So, the other rule I'm ignoring? As I promised at the start, no tags. But check out Intoxicated's and Rambling's, and MMD's selections, and I'd love to know what you're reading. As long as it's not a cell phone instruction manual.

And my next post will definitely be about gardening (hmm--does anyone know of any crime dramas with a garden motif? I've often imagined an episode involving foxglove . . .)

14 comments:

Blackswamp_Girl said...

What fun! I might play along... but even if I don't get around to it, I must say that your submission was a lot of fun. :)

Gail said...

I decided I wanted to play, too. Won't these kinds of activities b e fun in winter! gail

tina said...

HA! A good drama with a gardening twist? Not sure, but Paul James sometimes has some mysteries in the garden on his show.

I do know of an excellent book that has a garden theme and is a mystery. Are you ready? Umberto Eco's The Name of the Rose. I am positive you know it. It is one of my favorite mysteries with a slant to it. Not reading it now. I have the last book of Stephen King's Gunslinger series and need to start reading it so I can finally finish the series, it is the one on my coffee table looking at me accusingly. That is it for me I guess. ttyl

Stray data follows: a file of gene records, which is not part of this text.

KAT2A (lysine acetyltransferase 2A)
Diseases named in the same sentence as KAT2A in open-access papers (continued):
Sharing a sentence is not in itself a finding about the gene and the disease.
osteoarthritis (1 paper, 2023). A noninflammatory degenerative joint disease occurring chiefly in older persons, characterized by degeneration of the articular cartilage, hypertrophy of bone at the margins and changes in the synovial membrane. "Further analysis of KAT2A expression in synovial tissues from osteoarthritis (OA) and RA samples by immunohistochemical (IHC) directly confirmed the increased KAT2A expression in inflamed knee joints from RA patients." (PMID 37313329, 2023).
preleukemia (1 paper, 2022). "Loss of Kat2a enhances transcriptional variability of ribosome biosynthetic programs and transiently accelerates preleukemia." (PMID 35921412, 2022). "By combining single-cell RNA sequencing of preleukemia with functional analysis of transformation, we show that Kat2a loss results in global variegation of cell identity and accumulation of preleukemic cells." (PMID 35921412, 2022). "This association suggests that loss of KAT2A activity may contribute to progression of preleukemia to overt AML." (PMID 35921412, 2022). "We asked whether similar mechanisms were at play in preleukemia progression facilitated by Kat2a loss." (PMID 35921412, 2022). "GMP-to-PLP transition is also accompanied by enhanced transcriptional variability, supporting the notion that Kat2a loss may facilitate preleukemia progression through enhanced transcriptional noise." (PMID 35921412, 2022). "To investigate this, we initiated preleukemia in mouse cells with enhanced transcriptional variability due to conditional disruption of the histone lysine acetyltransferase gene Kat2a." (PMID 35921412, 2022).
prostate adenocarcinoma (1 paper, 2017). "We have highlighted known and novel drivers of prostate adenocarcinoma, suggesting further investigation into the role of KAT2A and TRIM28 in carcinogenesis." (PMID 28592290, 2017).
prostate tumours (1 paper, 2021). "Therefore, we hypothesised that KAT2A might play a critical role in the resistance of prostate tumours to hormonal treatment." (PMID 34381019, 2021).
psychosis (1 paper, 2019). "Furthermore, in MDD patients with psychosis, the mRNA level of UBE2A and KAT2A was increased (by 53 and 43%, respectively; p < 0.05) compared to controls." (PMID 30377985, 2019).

Alan said...

I'll play too,with your rules of no tags...

the only book on my desk happened to be a book by Cherry Hill, checked out to address our current pony problem.

I looked at page 56, following your directions, and found two options, the side bar and the text. The text took us into the land of zoning regulations which didn't resonate with me at all, so I opted for the sidebar. Here is the text: "when you see a beautiful pasture, your neighbors might see a field of weeds and manure. Appearances matter when neighbors are close, so mow, paint, and repair as needed.

Buddha couldn't have written a more appropriate set of sentences.

Cameron (Defining Your Home) said...

I'm always too far ahead on my blogging for memes (and syndicated, so if the posts get published by the Chicago Sun-Times or Reuters, the context is really lost!)